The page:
Last month, U.S. Attorney Booth Goodwin sought and obtained a delay in the sentencing for former UBB mine superintendent Gary May, who has pleaded guilty and is cooperating with investigators. Goodwin argued that delay was needed while prosecutors used information May has provided to further their probe.
May admitted that he plotted "with others known and unknown" to put coal production ahead of worker safety and to conceal the resulting hazards on numerous occasions at Upper Big Branch.
May, 43, of Bloomingrose, admitted that he took part in a scheme to provide advance warning of government inspections and then hide or correct violations before federal agents could make it into working sections of the sprawling mine.
So far, May is the third person to be charged in the sprawling federal criminal investigation at Upper Big Branch.
Thomas Harrah, a former miner at the site, was sentenced to 10 months in jail after he admitted to faking a foreman's license when he performed key mine safety examinations at the mine between January 2008 and August 2009 and to then lying to investigators about his actions.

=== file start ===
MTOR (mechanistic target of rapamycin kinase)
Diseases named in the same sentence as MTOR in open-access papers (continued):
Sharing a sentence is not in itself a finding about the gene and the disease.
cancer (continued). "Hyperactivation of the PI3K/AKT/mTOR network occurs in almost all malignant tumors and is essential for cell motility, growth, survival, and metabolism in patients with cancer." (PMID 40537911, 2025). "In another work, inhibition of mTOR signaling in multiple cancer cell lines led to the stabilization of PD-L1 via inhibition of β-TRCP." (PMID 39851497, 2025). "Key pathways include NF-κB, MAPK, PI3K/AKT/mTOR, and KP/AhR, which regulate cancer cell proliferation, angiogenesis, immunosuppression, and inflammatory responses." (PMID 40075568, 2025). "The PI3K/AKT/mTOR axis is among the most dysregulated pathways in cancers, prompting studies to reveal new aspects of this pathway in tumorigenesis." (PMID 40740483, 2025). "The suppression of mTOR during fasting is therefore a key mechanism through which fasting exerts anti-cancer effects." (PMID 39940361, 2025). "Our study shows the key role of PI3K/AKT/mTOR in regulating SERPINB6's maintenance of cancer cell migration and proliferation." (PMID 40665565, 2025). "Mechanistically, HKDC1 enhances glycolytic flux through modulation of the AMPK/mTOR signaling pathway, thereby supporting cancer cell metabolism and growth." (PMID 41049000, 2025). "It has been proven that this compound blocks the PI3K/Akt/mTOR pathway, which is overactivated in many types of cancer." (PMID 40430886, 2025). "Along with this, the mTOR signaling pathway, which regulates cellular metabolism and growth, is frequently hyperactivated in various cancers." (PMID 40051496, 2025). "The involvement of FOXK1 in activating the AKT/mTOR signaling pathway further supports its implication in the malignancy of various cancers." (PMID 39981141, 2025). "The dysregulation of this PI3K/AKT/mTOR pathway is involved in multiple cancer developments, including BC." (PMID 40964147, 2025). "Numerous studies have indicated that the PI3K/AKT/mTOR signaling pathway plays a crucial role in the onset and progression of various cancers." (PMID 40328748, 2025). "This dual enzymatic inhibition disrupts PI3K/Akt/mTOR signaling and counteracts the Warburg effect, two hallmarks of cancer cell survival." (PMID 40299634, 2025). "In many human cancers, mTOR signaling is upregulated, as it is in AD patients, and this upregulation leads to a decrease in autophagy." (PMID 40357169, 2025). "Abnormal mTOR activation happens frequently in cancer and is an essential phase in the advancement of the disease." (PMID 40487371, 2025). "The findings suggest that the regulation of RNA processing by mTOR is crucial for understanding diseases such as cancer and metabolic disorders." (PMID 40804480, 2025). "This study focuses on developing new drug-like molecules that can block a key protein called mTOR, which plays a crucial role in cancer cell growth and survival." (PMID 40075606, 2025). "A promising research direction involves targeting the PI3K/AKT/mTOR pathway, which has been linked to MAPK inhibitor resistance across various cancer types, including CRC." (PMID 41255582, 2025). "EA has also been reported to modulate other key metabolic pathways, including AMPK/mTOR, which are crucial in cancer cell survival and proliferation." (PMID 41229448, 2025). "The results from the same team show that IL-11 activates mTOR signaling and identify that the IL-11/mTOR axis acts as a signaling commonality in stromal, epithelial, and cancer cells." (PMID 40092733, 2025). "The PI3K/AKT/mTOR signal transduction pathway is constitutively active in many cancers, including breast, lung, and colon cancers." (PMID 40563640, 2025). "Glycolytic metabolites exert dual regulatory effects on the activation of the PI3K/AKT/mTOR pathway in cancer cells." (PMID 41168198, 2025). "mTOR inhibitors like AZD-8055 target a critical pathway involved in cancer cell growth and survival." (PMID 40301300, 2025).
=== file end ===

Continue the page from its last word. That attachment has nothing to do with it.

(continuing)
Former Massey Energy security director Hughie Elbert Stover is appealing a three-year jail sentence he received after being convicted of lying to investigators and trying to destroy evidence about Massey's practice of warning underground workers of impending government inspections.
In December, Goodwin and his team secured a $209.5 million settlement with Alpha Natural Resources, which acquired the Upper Big Branch Mine when it bought Massey Energy.
Goodwin agreed not to prosecute the company for any Upper Big Branch criminal liabilities, but required Alpha to spend $80 million over the next two years on mine safety improvements and create a $48 million mine safety research trust fund. Alpha also agreed to pay $46.5 million in restitution to families of the disaster victims and $35 million to resolve pending Massey safety fines, including $10.8 million levied for violations related to the Upper Big Branch explosion.
The settlement with Alpha, however, did not prohibit prosecutors from pursuing charges against any individuals -- including Massey officers, employees or agents -- who played a role in the mine disaster.
Reach Ken Ward Jr. at kw...@wvgazette.com or 304-348-1702.